Discourse on cancer in women
By our Staff Reporter
GUWAHATI, Oct 31: A CME programme on women’s cancers and its changing paradigms was held recently on October 27, 2016 at Dr. B Borooah Cancer Institute (BBCI), Guwahati. Cancers of the breast, uterine cervix, uterine endometrium and ovarian cancers are collectively regarded as women’s cancers.
Dr. D K Vijaykumar, professor and head of Gynecology Oncology, Amrita Institute of Medical Sciences (AIMS), Kochi delivered the guest lecture. Dr.Vijaykumar spoke on the recent developments in the magement of this group of cancers.
According to the recent report of tiol Cancer Registry Programme (NCRP), Delhi Population-based Cancer Registry (PBCR) recorded the highest age adjusted incidence of breast cancer, Aizawl recorded the highest incidence of uterine cervical cancers, the incidence of ovarian cancer was highest in Papumpare district in Aruchal Pradesh, and Cheni recorded the highest incidence for cancer of the uterine endometrium. In the State, Kamrup-urban PBCR recorded the highest incidence for cancers of the breast, uterine cervix, and ovary. The incidence of uterine endometrium was highest in the Cachar district. As per the report, the incidence of women’s cancers in Assam ranges from 25 to 50 new cases per lakh women population in a given year. The relative proportion of women cancers in hospitals like, Tata Memorial Hospital, Mumbai, All India Institute of Medical Sciences in New Delhi, and Adyar Cancer Hospital in Cheni, among women, breast cancer was the leading cancer followed by uterine cervical cancer and ovarian cancer, stated in the NCRP report. In BBCI, breast, uterine cervical and ovarian cancers were the three common women’s cancers with a relative proportion of 16.1 per cent, 13.6 per cent, and 4.9 per cent, respectively of all cancers.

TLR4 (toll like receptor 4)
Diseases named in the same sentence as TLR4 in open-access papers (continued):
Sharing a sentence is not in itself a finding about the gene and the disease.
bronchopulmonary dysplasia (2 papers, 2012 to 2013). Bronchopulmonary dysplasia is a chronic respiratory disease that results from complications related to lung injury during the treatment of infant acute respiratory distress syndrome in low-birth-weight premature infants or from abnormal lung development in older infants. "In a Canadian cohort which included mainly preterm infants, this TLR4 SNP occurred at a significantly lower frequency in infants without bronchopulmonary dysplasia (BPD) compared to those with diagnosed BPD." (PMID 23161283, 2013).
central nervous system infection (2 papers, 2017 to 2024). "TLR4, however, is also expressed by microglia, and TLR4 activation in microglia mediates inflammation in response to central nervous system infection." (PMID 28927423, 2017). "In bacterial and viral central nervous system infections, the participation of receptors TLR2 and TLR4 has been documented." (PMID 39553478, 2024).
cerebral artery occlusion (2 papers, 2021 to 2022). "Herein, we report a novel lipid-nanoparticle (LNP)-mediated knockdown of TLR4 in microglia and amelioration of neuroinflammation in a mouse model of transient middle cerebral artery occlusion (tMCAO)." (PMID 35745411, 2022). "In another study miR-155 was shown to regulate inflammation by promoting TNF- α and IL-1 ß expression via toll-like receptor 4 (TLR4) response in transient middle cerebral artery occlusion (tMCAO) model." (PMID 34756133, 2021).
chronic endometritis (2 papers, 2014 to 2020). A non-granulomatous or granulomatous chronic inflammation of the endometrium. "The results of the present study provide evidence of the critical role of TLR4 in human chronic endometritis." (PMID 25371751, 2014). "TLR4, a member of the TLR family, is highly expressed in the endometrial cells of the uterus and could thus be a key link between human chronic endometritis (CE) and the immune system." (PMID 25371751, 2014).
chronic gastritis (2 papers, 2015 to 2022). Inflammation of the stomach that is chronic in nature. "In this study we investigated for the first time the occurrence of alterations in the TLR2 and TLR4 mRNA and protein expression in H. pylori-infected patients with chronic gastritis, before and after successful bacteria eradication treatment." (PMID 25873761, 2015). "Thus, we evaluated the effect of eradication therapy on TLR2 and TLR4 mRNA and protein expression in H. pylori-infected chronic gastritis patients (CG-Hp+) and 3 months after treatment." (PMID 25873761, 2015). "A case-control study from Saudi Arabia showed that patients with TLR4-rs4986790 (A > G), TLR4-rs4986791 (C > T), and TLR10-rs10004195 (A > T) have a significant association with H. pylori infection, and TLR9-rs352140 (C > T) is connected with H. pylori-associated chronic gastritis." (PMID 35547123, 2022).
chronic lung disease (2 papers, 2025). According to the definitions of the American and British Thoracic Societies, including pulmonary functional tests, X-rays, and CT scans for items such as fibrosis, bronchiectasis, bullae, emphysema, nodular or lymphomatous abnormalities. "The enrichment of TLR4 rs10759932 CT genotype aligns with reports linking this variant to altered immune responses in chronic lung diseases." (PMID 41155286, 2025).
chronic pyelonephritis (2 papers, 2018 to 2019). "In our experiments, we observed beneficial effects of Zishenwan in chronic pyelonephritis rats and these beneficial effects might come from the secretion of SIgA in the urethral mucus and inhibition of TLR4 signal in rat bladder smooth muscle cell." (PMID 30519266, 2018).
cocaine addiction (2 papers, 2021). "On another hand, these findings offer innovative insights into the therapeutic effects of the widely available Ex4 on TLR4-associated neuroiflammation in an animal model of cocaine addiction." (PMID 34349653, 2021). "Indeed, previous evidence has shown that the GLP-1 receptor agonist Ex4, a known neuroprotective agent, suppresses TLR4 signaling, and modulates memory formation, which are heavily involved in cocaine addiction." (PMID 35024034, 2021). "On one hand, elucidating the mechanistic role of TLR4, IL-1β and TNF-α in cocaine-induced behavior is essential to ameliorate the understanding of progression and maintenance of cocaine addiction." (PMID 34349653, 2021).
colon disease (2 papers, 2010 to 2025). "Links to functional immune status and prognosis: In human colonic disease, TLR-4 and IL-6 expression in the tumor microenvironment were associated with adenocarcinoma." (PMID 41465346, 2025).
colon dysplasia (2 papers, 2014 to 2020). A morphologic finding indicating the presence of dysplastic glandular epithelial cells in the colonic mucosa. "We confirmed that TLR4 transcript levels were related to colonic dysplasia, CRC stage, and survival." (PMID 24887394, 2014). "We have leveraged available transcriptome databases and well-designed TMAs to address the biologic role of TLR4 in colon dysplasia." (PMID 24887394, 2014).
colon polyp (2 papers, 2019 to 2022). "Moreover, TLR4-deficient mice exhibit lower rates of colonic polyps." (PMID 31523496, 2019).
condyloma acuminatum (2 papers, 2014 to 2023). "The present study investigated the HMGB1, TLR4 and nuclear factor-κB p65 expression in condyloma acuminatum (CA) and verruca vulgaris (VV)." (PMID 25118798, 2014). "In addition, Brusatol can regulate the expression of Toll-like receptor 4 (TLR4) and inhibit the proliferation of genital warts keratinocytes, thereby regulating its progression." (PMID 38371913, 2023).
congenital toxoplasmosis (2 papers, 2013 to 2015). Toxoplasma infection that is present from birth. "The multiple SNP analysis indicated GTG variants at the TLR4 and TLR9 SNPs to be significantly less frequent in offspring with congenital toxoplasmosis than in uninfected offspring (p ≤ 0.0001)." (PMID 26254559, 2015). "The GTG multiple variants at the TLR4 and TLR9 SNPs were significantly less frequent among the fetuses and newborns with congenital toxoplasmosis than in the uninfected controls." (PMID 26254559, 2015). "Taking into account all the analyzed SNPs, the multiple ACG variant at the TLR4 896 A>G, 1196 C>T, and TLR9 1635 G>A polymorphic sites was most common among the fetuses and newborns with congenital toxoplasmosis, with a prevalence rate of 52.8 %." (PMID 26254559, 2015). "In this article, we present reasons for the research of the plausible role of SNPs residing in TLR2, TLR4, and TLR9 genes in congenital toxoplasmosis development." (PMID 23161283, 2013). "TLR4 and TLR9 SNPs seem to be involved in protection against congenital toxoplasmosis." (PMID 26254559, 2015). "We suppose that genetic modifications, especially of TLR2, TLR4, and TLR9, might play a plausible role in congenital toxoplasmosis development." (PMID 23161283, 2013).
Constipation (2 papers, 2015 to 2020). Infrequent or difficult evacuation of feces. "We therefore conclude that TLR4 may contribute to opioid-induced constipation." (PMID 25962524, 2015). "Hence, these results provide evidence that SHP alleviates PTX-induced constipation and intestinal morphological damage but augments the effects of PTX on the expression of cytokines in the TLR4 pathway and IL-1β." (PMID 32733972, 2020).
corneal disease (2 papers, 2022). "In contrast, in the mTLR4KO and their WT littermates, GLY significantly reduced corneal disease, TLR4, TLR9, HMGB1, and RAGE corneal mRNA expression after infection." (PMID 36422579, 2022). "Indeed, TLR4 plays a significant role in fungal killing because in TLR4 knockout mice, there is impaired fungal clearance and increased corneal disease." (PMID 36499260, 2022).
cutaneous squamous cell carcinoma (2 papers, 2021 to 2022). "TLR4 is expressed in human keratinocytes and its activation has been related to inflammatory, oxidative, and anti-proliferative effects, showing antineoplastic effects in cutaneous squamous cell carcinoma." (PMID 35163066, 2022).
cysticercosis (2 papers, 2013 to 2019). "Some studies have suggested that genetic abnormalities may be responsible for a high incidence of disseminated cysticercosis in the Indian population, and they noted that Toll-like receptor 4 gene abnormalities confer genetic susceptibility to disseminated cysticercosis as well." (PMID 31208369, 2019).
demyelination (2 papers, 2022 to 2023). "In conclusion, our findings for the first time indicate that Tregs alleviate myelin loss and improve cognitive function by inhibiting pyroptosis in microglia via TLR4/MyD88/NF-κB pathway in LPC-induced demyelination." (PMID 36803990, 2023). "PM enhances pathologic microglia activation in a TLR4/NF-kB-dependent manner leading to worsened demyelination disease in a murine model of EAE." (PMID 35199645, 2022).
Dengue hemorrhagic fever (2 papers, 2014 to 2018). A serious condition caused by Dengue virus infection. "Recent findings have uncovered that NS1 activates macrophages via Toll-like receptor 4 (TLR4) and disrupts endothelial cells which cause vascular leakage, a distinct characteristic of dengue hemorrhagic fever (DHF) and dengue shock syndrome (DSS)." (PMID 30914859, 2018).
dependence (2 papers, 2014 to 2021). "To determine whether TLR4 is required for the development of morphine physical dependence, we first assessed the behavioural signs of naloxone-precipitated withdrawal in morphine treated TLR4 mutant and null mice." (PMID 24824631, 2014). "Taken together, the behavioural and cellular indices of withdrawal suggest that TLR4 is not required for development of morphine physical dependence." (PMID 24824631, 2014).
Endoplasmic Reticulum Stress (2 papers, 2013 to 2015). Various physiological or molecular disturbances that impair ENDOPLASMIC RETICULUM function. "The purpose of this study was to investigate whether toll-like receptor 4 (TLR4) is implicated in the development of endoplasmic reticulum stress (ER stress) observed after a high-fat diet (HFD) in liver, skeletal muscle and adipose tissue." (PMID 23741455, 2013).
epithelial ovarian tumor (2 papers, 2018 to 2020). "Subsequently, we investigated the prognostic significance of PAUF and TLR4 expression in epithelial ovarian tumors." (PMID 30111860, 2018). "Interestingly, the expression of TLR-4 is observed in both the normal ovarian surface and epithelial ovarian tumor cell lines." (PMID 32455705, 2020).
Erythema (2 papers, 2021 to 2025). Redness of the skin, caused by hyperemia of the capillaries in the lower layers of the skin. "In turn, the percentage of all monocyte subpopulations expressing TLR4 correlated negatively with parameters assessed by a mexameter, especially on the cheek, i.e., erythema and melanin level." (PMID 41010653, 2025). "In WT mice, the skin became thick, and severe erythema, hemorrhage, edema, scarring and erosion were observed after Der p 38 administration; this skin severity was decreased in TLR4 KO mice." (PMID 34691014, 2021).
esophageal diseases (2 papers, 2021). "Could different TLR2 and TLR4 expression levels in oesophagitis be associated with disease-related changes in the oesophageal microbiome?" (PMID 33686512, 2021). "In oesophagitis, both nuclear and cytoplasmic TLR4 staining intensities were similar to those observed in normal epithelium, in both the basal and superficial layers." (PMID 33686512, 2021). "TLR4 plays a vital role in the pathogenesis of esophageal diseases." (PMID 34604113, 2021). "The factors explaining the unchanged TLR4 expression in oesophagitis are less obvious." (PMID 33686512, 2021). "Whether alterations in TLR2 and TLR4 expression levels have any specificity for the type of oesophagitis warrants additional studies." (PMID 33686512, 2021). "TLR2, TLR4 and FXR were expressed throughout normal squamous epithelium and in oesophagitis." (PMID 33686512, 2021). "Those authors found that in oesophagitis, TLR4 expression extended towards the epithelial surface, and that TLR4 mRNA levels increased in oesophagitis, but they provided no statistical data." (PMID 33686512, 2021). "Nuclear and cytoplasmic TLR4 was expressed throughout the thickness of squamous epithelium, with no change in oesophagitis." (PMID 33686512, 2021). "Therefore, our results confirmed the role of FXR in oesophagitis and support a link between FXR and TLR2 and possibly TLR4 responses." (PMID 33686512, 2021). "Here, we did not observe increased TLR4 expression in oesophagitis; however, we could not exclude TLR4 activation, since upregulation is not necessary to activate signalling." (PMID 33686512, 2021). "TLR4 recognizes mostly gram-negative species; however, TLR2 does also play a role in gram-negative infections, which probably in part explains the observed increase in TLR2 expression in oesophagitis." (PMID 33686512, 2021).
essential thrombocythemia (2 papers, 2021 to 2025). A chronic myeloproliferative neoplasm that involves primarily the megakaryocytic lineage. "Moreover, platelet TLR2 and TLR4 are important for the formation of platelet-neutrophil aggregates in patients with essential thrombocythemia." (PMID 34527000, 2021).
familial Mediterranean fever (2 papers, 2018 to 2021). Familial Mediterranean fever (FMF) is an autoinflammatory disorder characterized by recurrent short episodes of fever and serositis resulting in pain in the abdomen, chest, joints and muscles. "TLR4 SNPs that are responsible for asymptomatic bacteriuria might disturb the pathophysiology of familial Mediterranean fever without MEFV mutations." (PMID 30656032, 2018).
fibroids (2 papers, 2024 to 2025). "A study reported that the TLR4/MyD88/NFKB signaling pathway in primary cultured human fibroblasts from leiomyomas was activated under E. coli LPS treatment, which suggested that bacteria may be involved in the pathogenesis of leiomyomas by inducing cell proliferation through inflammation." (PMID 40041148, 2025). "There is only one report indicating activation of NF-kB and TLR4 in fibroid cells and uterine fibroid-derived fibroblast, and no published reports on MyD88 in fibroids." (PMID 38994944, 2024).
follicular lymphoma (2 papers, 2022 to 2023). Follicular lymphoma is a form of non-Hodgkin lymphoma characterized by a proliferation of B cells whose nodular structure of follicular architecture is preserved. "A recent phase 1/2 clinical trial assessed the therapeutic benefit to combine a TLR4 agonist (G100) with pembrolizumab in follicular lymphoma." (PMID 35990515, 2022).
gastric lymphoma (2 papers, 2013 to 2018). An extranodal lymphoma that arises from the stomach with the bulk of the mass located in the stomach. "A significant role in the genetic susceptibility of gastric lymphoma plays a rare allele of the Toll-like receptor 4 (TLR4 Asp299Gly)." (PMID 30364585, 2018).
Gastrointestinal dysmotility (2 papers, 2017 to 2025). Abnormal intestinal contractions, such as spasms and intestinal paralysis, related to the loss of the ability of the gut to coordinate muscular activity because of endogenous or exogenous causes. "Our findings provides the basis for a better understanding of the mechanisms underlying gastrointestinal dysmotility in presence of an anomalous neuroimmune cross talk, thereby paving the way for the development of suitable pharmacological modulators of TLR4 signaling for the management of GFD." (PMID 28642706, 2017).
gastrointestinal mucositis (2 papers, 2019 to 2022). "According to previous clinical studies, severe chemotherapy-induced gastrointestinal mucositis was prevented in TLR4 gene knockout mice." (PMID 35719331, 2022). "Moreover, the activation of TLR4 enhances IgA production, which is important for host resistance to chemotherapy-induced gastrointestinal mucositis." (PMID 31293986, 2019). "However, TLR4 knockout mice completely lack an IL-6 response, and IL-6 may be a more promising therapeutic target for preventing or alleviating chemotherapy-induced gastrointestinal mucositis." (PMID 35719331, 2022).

A study published in Jourl of Global Oncology which BBCI also participated showed that State-II & III breast cancers had better survival in breast conservation surgery than modified radical mastectomy. About 9,900 patients across 13 centres in the country participated in this study. The role of sentinel biopsy in breast and endometrial cancer was also discussed during the scientific session. With better sanitation and hygiene, improved living condition, incidence of cervical cancer in the country is gradually declining without any screening intervention.
It may be mentioned here that, Dr. Manjit Sarma, Assistant Professor of Nuclear Medicine, AIMS at Kochi also recently delivered a guest lecture on the magement of thyroid cancers with radio-isotopes. Thyroid cancer is very common in Kerala and coastal belts of our country. This cancer has very favourable outcome. BBCI has the state of the art Dual Head Spect Gamma Camera machine and diagnostic & therapeutic procedures are routinely performed in the Nuclear Medicine & Molecular Imaging Department f the Institute. Moreover, BBCI is going to start high dose radio-isotope therapy, which will be the first of its kind in the entire North East India.